A known critic of illegal gambling and drugs trafficking, Oliverio worked for several radio stations on Mindanao island. His shooting comes only weeks after the death of radio host Richard Nadjid, while tabloid journalist Rubylita Garcia was killed in her home at the beginning of April.
The recent spate of attacks follows the killing of nine Filipino journalists in 2013, of which the Committee to Protect Journalists confirms three were for reasons directly related to their work.
And in 2009, 32 journalists were among those kidnapped and murdered in what became known as the Maguindanao massacre. The attack was allegedly carried out at the behest of a powerful political clan. In March the prosecution rested their case, and the trial continues.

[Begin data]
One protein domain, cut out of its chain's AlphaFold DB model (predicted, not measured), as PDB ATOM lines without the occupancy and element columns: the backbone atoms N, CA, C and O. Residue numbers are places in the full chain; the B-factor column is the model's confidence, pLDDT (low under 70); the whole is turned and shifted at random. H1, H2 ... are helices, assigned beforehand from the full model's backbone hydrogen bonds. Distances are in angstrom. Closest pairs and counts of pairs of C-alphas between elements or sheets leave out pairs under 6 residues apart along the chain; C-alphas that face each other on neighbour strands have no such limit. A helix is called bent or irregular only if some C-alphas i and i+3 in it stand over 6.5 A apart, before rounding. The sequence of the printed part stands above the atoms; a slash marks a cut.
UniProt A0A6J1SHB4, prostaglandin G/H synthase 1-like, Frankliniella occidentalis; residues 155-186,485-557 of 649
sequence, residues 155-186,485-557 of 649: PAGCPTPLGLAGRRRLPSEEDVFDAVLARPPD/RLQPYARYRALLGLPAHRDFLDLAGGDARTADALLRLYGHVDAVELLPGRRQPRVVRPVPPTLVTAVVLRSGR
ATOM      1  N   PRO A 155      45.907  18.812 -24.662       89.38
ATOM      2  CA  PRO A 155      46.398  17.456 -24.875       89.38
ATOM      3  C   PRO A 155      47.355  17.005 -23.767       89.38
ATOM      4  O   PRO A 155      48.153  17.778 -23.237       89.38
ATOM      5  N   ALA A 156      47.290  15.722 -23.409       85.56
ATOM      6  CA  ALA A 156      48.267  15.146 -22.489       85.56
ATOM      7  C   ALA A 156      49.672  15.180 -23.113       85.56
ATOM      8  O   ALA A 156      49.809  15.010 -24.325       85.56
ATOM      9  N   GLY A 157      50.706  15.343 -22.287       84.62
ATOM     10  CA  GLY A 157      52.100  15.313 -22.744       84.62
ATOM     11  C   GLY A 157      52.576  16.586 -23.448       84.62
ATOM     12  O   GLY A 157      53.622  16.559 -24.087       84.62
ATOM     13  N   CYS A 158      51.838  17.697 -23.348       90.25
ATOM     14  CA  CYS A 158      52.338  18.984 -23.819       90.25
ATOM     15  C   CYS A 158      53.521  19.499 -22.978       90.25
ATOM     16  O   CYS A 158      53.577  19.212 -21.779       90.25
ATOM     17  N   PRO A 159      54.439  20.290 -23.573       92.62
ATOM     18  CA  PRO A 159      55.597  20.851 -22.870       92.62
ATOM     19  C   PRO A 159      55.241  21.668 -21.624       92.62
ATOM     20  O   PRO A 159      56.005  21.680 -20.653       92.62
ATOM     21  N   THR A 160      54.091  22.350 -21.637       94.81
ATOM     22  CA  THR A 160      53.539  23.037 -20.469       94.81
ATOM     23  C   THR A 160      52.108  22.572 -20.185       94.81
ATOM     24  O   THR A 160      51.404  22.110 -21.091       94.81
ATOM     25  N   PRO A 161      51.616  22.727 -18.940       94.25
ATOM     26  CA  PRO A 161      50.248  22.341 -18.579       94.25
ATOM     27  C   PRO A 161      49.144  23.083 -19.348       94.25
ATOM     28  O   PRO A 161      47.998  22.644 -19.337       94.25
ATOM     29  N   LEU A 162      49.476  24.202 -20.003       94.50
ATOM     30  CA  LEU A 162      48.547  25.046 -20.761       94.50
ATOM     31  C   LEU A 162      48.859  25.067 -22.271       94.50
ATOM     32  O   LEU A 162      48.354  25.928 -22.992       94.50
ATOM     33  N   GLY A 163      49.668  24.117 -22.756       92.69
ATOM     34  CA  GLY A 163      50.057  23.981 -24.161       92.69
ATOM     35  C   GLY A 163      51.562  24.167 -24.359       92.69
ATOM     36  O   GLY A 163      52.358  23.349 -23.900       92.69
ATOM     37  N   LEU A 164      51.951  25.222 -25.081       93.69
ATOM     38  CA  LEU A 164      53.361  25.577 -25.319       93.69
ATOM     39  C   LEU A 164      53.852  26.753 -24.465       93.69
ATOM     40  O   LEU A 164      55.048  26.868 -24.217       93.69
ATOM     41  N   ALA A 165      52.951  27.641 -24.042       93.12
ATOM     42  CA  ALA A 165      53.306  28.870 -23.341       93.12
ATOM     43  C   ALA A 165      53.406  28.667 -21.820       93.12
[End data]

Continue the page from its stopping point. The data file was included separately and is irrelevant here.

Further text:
After Oliverio’s death, government spokesman Edwin Lacierda told AFP, “We fully respect the freedom of the press. We are serious in our resolve to make sure to prosecute the people who have committed these dastardly acts.”
But the deaths of Nadjid and Oliverio will shed doubt on President Aquino’s ability to stop the violence, after his April announcement that a special committee would be formed to counter extra-judicial killings.
And the murders of these journalists seem may well go unpunished: according to CPJ 89% of killings of journalists in the Philippines are committed with complete impunity, placing the country among the worst in the world.